Even though this monkey stole the camera from an unsuspecting wildlife photographer, the intellectual rights to the photo belong to the camera-monkey that took it, not the owner of the camera. Simple. It’s a fun story, as the image is hugely popular now and the owner of the camera who recovered his equipment and initially shared the image is claiming the intellectual property rights for it. No can do – everyone, including the money, says.
It does make you wonder when students needed to start worrying about such issues; academic honesty and intellectual property. Being a 1987 HS graduate, I never had to worry because it was impossible to publish anything that wasn’t for your teacher. Short of photocopying and distributing by hand images from Encyclopedia Britannic, it wasn’t an environment where you could really infringe anyone’s copyright, even if you wanted to. Students didn’t publish. For this reason, it was deemed a university issue and received little attention in schools.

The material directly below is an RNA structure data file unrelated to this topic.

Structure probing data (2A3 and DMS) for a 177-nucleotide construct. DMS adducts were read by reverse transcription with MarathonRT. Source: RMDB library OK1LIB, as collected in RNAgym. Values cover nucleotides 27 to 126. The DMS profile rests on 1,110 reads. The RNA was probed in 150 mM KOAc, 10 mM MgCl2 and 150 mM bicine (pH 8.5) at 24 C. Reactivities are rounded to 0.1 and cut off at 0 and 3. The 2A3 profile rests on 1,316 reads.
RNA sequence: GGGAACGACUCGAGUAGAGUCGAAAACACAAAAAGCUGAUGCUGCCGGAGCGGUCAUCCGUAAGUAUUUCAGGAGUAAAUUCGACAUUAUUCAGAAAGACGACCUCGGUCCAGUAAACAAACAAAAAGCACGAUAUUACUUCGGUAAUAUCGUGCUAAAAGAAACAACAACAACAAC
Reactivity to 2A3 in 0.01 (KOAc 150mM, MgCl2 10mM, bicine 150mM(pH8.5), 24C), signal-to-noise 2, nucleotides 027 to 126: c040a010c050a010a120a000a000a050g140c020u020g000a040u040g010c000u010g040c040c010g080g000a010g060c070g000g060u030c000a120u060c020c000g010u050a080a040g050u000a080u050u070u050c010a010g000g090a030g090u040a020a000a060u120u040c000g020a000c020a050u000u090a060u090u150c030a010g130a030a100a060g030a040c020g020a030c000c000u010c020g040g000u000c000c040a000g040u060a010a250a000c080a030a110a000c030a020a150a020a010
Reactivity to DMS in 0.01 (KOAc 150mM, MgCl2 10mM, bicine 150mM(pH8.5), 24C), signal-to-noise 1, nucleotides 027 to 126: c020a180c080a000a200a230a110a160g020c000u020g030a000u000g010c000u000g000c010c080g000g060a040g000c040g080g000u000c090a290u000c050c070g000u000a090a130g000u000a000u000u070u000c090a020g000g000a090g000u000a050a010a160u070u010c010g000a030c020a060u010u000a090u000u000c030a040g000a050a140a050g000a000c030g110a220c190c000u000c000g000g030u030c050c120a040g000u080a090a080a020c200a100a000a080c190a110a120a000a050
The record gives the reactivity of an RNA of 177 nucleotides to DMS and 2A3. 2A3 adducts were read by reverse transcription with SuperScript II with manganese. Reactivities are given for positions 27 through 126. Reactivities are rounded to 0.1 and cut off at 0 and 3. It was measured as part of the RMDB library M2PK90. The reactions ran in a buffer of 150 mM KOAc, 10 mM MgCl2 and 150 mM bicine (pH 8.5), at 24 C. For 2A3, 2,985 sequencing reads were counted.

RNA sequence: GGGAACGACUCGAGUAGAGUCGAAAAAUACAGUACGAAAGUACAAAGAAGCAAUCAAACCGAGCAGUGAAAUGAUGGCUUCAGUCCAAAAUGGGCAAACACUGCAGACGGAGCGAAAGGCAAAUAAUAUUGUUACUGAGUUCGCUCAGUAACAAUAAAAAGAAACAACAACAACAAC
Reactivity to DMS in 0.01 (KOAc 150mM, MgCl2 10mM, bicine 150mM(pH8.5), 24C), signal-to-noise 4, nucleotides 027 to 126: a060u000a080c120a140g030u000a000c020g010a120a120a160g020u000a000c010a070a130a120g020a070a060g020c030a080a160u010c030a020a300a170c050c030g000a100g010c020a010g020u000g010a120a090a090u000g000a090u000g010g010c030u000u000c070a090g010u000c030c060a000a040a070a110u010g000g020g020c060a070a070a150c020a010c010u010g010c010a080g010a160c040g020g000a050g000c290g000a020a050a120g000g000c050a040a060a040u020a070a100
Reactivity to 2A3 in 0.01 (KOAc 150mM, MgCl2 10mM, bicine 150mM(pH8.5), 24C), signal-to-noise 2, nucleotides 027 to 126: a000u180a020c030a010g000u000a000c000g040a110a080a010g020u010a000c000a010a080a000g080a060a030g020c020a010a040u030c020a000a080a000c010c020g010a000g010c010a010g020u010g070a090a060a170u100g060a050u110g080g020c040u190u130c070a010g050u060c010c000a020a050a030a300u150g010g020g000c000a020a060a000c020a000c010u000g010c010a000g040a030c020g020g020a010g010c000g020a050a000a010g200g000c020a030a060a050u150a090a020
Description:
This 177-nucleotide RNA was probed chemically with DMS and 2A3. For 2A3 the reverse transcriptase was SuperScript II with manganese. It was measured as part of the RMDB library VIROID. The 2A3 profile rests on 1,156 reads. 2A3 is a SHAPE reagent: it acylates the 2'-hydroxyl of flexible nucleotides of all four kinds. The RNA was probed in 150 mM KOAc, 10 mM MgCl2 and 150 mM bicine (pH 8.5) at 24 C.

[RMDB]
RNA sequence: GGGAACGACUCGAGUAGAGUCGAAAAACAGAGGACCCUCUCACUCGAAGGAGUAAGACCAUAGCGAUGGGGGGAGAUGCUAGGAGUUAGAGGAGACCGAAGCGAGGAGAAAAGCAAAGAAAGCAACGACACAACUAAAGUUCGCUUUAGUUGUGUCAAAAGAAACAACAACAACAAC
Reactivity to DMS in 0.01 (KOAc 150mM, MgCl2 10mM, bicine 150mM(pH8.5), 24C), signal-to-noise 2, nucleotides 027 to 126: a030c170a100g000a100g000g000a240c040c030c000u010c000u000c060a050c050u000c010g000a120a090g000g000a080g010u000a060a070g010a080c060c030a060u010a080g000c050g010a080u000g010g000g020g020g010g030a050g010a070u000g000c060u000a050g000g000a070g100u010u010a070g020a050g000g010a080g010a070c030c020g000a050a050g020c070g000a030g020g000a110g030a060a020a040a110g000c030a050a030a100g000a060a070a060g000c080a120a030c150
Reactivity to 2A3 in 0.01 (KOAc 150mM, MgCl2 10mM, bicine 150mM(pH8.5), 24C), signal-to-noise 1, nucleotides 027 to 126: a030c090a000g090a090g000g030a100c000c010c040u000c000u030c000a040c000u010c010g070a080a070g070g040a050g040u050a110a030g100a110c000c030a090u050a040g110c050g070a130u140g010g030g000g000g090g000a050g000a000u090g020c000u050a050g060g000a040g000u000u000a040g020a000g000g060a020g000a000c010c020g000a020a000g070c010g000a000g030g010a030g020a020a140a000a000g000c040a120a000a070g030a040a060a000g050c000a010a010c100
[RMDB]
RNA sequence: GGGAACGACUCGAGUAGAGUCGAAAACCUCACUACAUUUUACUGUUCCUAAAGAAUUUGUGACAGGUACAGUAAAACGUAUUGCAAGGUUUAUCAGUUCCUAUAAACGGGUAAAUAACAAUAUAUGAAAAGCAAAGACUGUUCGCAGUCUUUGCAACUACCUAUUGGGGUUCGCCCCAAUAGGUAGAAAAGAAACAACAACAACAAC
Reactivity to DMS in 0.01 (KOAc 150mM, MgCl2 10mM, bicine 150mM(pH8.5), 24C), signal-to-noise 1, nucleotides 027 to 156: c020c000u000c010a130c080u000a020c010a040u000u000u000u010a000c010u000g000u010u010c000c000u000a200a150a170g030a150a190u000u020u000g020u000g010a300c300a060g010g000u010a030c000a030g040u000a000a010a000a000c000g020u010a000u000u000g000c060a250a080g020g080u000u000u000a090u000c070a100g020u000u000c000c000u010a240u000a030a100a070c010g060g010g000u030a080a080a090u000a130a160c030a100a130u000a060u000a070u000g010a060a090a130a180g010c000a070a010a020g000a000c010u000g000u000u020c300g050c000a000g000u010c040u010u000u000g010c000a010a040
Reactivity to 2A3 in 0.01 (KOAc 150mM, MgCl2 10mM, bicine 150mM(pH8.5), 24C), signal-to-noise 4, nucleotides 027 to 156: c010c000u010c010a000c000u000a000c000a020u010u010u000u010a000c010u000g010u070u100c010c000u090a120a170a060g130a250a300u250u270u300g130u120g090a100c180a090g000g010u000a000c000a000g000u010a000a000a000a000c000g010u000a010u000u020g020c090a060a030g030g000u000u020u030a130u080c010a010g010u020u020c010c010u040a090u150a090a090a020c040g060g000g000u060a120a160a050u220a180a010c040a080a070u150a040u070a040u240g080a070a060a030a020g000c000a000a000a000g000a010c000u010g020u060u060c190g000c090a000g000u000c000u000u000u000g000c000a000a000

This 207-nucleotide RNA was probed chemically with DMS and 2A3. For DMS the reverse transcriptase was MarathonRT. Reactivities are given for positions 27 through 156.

Times have changed and I wonder how much our current problem of dealing successfully with academic honesty and the respect of intellectual property in schools comes from the time it is taking for the Encyclopedia generation to come to terms with the ease of student publishing, let alone the meteoric rise of the monkey-artist.